Documenting facts?

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Lecture notes charting the origins and aims of documentary (mainly UK focus), with emphasis on ideological claims and critique of the various formats

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Documenting facts?

  1. 1. Documenting Facts? Documentary, „truth‟, hidden agendas #MAC201 robert.jewitt@sunderland.ac.uk 1
  2. 2. Overview  Documentary  History  Formats  Critique  Ideology  Hidden agendas/global media 2
  3. 3. Documentary 3
  4. 4. „Truth‟?  The power of documentary to reveal a ‘truth’ grants it special status  To „document‟ a subject implies keeping a factual record for future reference 4
  5. 5. John Grierson (1930s-1940s) Education + Propaganda = Social reform? 5
  6. 6. Expositional documentary  See Bill Nichols (1991/2004)  Tended to depict institutions, communities and traditions  Public mode of address:  Highly formal  Serious  Educational  Aimed at informing citizens in a mass democracy. 6
  7. 7. Observational documentary  1950s onwards  cinema vérité („cinema truth‟ or „direct cinema‟)  observe and record the reality of everyday life as it happened without the usual organisational planning and structured direction 7
  8. 8. Fred Wiseman High School (1968, USA) 8
  9. 9. Planet Earth (BBC, 2006) 9
  10. 10. Planet Earth Episode 6 – „Ice Worlds‟ 10
  11. 11. Faking it? 11
  12. 12. real / reality / realism 12
  13. 13. Genre hybrids – „fly on the wall‟  Paul Watson‟s The Family (1974/2008)  Roger Graef‟s Police (1982)  Filming events exactly as they happened  Agreeing in advance the specific subjects to be filmed  Showing the edited version to the participants, but only to ensure any factual errors may be corrected 13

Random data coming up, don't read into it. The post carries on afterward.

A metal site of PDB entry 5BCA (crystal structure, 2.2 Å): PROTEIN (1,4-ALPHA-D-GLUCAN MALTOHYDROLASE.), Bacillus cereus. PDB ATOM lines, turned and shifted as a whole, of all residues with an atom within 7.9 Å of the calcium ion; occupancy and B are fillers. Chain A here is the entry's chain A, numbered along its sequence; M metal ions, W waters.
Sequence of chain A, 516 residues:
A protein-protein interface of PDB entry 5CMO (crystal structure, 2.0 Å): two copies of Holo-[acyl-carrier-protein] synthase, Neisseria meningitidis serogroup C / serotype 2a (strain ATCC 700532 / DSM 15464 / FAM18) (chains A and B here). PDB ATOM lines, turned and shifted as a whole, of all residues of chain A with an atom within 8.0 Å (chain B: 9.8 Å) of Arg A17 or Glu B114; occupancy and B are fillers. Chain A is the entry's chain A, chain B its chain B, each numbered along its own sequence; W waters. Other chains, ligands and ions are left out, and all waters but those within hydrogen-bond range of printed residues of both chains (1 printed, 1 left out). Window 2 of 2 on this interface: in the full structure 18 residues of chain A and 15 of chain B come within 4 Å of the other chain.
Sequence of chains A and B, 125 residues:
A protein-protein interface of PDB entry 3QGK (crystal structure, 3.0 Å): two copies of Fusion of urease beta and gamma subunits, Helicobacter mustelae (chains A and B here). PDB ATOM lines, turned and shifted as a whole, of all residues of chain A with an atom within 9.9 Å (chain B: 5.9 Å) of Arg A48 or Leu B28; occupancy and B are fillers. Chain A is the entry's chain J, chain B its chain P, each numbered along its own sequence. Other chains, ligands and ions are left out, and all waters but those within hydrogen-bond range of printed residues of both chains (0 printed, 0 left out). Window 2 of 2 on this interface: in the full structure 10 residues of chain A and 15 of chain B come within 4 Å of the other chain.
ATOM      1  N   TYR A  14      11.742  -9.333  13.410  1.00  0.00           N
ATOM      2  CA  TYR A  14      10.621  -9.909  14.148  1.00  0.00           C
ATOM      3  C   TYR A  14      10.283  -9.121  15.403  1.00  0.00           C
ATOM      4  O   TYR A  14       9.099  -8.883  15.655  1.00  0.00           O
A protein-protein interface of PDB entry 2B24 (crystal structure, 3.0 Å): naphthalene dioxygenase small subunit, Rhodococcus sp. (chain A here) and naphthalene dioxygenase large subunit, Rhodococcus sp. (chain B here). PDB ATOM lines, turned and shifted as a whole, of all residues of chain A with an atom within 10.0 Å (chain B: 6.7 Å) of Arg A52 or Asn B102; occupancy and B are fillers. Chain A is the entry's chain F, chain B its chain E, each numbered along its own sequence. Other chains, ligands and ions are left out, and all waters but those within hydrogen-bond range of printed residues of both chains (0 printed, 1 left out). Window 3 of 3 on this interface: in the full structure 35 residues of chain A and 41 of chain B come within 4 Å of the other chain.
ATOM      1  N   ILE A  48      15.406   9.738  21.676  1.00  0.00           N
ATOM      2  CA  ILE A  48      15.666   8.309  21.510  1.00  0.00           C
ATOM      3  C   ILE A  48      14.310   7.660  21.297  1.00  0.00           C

14. 14. Critique  „To be sure, some documentarists claim to be objective – a term that seems to renounce an interpretive role. The claim may be strategic, but it is surely meaningless.  The documentarists, like any communicator in any medium makes endless choices. He (sic) selects topics, people, vistas, angles, lens, juxtaposition s, sounds, words.  Each selection is an expression of his point of view, whether he is aware of it or not, whether he acknowledges it or not.‟  Erik Barnouw (1993: 287) 14
  15. 15. Ideological construction 15
  16. 16. BBC2 (2004), Adam Curtis 16
  17. 17. Contemporary developments  Genre hybridity  Deregulation of broadcasting  Competition for attention  Driving School (BBC, 1997)  11 million viewers 17
  18. 18. Participatory mode  Welcomes direct engagement between filmmaker and subject(s)  Filmmaker:  becomes part of the events being recorded  is acknowledged (even celebrated) for their impact on events  Michael Moore  Nick Broomfield 18
  19. 19. Reflexive mode  Acknowledges the constructed nature of documentary  Artifice is exposed  Not „truth‟ but a reconstruction of „a‟ truth, not „the‟ truth  Frequently features the film-maker making the documentary  De-mystifying its processes 19
  20. 20. Reflexive mode 20
  21. 21. Performative mode  Emphasizes the subjective nature of the filmmaker  Polemical, evocative and aiming for affect  Morgan Spurlock  Louis Theroux  Nick Broomfield  Michael Moore 21
  22. 22. Authored documentaries  Fronted by an investigative anchor who is frequently positioned at the centre of an unfolding narrative  The process of film-making is selfconsciously foregrounded.  Deeply personal 22
  23. 23. 23
  24. 24. Louis and the Nazis (2003) 24